How do we do that in a way that keeps us safe as a community? That's a big conversation, and it's one we'll be having for a while. There's no simple answer to balancing the Jewish value of pikuach nefesh (protecting or preserving life) with the Jewish value of hachnasat orchim (welcoming others in hospitality). It's another version of the core spiritual balancing act to which our tradition calls us, between gevurah and chesed -- boundaries and lovingkindness.

It's okay to feel afraid. It would be spiritually dishonest to pretend otherwise. When someone chooses to join the Jewish people, at the end of their beit din and just before immersion there's a ritualized series of questions rooted in Talmud that I ask. They're questions like: don't you know that it's sometimes hard to be Jewish? Don't you know that being Jewish comes with obligations, and yeah, it also comes with antisemitism that will now be aimed at you?

But today I want to add: don't you know that being Jewish is also joyous? Lighting Shabbat candles and letting the week's worries slough away -- telling our core story of liberation at the seder with songs and laughter -- the heart-opening and mind-expanding journey of Jewish learning -- feeding the hungry and clothing the naked and caring for the powerless -- there's so much beauty and meaning here.

All of these connect us with our cousins in Colleyville, and Squirrel Hill, and Poway, and all over the world. Antisemitism is real and it's frightening and it probably isn't ever going away. But the mitzvot, and our Jewish joy -- they can't take that away from us.

The commentator Rashi notes that when Torah describes our encampment at Sinai, it uses a singular verb to teach us that when we gathered at the base of that mountain we were like one being with one heart. We get another hint toward this a few verses later, where we read that the whole community answers יַחְדָּו֙ / yachdav, as one.

It's easy to focus on all the things that divide us: different Jewish denominations, different ways of doing Jewish, different dress codes, different relationships with mitzvot or God or spiritual practice. But at Sinai we had a shared heart. And during last weekend's crisis we felt our shared heart. May the shared heart that we felt while our cousins in Colleyville were in danger stay real for us, long after that danger is gone. And may that shared heart connect and sustain us through whatever comes.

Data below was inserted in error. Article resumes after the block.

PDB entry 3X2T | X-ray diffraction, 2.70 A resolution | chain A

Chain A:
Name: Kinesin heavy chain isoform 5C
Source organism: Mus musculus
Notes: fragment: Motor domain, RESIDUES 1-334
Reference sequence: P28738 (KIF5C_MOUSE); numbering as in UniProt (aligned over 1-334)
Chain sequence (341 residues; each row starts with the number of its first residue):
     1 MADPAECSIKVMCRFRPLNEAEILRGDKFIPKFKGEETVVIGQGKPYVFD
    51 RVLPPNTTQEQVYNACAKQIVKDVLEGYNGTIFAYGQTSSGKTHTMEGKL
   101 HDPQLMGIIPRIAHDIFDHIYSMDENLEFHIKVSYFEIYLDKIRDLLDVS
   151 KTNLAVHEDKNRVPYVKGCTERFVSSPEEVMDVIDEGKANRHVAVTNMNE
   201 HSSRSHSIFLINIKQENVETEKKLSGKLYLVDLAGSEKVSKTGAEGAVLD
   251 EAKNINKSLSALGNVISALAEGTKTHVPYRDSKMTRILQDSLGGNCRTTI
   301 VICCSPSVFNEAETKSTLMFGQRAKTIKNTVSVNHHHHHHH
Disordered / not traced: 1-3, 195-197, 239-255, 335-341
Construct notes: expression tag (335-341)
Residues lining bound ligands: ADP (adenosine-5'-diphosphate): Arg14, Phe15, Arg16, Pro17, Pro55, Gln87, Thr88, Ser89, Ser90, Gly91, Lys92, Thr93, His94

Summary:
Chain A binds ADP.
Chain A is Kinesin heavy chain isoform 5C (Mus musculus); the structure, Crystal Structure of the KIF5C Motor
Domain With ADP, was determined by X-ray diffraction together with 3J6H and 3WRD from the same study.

This is the d'varling that R. Rachel offered at Kabbalat Shabbat services this week (cross-posted to CBI's From the Rabbi blog.)


Tending


I tend a botanical garden.
Here jungle trees stretch
tall as I can see, dripping
with trailing lianas
that dip into still pools.

Over there, soft dark podzol,
topped with towering taiga spruce.
In between: a small field
of sunflowers lifting
bright faces to the sky.

I've started keeping bees.
I watch them dance from flower
to flower, then meander dizzy
back to their hives. Honey jars
line up like amber trophies.

In my son's Minecraft world
there is no pandemic.
No one spits at nurses
or lies about elections.
No one's father has dementia.

My son thinks I'm playing
for his sake. I build
shul after shul, and in each
I pray for a world
where evil vanishes like smoke

like the mumbling zombies
who go up in flames
every time the blocky sun rises,
gilding the open hills
and endless oceans with light.


The well


It's not that the well's run dry.
The walk feels too far. It's uphill
in the snow both ways, and
who has the strength to carry
those dangling buckets balanced
on their shoulders now? I'll stay
on this secondhand chair, wrapped
in my mother's holey shawl.
Make another cup of tea, stay quiet.
Grief sits with me by the fire.
Out the window, tiny birds track
hieroglyphics across the icy ground.

 


 

Originally this poem had a couplet about the 5.49 million COVID deaths worldwide (so far.) I removed it; it feels too direct, it belongs in an essay and not a poem. But as a Jew I'm always mindful of the number 6,000,000, and it's horrifying that we're creeping up on that number of COVID deaths. All of which is to say: if grief is your companion by the fire these days, you are not alone. 


From smallness to hope: a d'varling for Bo

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In this week's Torah portion, Bo, we are deep in the story of the plagues and traumas that unfolded as a prelude to yetziat Mitzrayim, our Exodus or going-forth from the Narrow Place.

The Hasidic master known as the Me'or Eynayim teaches that our spiritual ancestors were so overwhelmed by the hardship and servitude of Mitzrayim that they lost דעת / da'at, knowledge or awareness of God. 

Part of what was so painful about Mitzrayim, he says, is that we lost access to our spiritual practices and our traditions. Maybe we had a vague sense that those things had meant something to our ancestors, but we weren't living them. So our awareness of God atrophied like an unused muscle.

When we were in Mitzrayim, says the Me'or Eynayim, our דעת / da'at (awareness) was בגלות / in galut (exile) and בקטנות / in katnut (smallness). Our awareness of God went into exile, our awareness of God became diminished. And then he says something that really leapt out at me, reading it this year: it's as though God says to us, התקטנתי במצרים -- "I made Myself small in Mitzrayim."